FSOOTY six face final challenge – Summer ’20 edition
As if reaching the FSOOTY final isn’t a big enough challenge, this year’s six finalists also had to contend with being judged from a distance. But which one will win the coveted trophy in this most unusual year?
FSOOTY has been cancelled just once in 36 years – that was in the 2001 Foot and Mouth crisis. This year, however, despite unprecedented social distancing measures, the competition continues, with the six finalists judged remotely using video conferencing technology.
“I must congratulate all the finalists for the way in which they coped with the extraordinary circumstances,” says Scott Cockburn, FSOOTY judge and Syngenta applications specialist. “A FSOOTY final is a tough challenge in itself, but to answer questions and take the judges on a virtual tour of their operations must have made it even more difficult. Well done to all,” he says.
Like all sprayer operators, however, the finalists are no strangers to using technology, with two already employing pulse width modulation (PWM) on their machines.
FSOOTY, however, isn’t about the latest, biggest and brightest equipment or purpose-built facilities. Over the years it has been credited with lifting standards across the industry by highlighting best practice
All six finalists demonstrate how good organisation, attention to detail and focusing on doing things properly improves application accuracy, while protecting the operator and the environment. Sometimes it’s the simplest tips and tricks that can have the biggest impacts.
The winner will be announced at 12.30pm on Wednesday 10th June on the Cereals Live 2020 virtual event.
Meet the finalists
Peter Dennis – Sentry, Tenterden, Kent
Peter Dennis is the only entrant in this year’s line-up who has reached the finals before. A sprayer operator since the 1980s, he works for Sentry carrying out all the spraying at R Sternberg Farms in Kent. Here he’s responsible for applications on about 1,200ha of arable crops with a 24m, Househam Merlin with 4,000-litre tank.
“Every year I think I will enter again. This year I managed to get round to it and I’m pleased to reach the final again,” he says. “I really enjoy the process; it is very interesting and it’s a great way to learn more and meet like-minded people.”
Peter admits one of his tips is something he picked up from the last time he was in the finals. This is to regularly remove the nozzles from the section behind the sprayer – the ones you can’t see – and replace them with ones from the end of boom. “This helps keep them clean, allow you to see the patterns and if any are blocked,” he explains. “I also always mark the contents of part-used cans.”
He has also noted not only the exact areas of all the fields, but also the headlands. “So, if I’m asked to spray just these I know the right amount to put in the tank. Also, when filling I always lay the products out in the correct filling sequence – it prevents the risk of making a mistake.”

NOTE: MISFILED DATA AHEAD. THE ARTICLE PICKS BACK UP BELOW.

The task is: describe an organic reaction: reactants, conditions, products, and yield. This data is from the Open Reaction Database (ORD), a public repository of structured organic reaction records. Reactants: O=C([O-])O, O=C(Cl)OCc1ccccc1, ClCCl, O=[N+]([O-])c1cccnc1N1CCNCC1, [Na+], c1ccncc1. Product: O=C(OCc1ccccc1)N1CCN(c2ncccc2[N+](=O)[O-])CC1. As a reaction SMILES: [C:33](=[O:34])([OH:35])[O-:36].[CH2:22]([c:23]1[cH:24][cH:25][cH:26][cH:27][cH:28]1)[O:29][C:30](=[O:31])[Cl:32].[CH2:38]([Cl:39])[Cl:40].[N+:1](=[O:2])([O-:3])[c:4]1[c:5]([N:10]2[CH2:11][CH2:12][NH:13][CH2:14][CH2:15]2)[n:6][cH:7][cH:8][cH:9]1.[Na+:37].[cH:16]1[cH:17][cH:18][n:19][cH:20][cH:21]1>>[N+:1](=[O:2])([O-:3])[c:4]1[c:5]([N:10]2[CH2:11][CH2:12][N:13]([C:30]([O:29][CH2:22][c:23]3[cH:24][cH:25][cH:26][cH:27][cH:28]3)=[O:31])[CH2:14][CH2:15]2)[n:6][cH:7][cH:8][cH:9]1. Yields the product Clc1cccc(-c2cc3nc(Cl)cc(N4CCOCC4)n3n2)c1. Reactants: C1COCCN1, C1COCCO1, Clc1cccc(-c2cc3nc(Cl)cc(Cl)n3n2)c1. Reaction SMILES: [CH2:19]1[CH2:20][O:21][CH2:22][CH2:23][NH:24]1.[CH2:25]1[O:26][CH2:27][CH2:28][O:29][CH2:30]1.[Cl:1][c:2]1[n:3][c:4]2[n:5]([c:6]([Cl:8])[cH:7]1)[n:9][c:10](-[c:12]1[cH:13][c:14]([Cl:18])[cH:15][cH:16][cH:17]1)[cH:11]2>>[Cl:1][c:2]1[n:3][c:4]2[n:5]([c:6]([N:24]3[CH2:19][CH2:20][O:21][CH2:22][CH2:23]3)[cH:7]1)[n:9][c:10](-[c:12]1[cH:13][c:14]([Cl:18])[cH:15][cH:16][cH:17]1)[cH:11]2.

Matt Fuller – Heathcote Farms, Toddington, Beds
Four years ago, after finishing university, Matt Fuller joined Heathcote Farms in Toddington, Beds where he is now the main sprayer operator. Since then he has taken his BASIS qualification and entered FSOOTY to further his education and application knowledge.
Matt operates a 4,000-litre, Bateman RB35 with 32m wide VG boom. It is one of the first in the UK to be equipped with Capstan Pulse Width Modulation (PWM), which became the subject of his BASIS project.
“We have run Batemans before and the manager involved me in the decision to invest in the PWM. We saw the main benefits are the chemical savings from the improved accuracy from individual nozzle control as well as the turn compensation. We are aware of the under- and over-applying on sweeping corners and do have a lot of pylons to contend with,” he explains.
While he does mark poles and pylons with reflective tape to see them easier in the dark, his top tip is to keep on learning! “I did my BASIS course because I wanted to learn more. I see the crops more than anyone else so I was keen to be able to spot problems and report back. But to do that I needed to know what I was looking for and when.
“I feel it’s important to keep up to date by attending training courses and seminars – anything that increases my knowledge is worthwhile,” he adds.
Luke Haynes, The Montreal Estate, Kent
A sprayer operator for just five years, Luke Haynes, has recently completed his BASIS qualification and entered FSOOTY to further increase his knowledge.
Luke is responsible for all the spraying at The Montreal Estate, Sevenoaks, Kent. He treats 400ha of land with a 4,000-litre Bateman RB 35 with 24m booms equipped with Hypro DuoReact twin nozzles. He also carries out a further 300ha of contracting.
“I was encouraged to enter FSOOTY by a previous winner, Stuart Woods, and feel it’s a good opportunity to expand my knowledge. I enjoy working with the agronomist and have been delegated the job of looking after the game cover to increase my experience,” he says.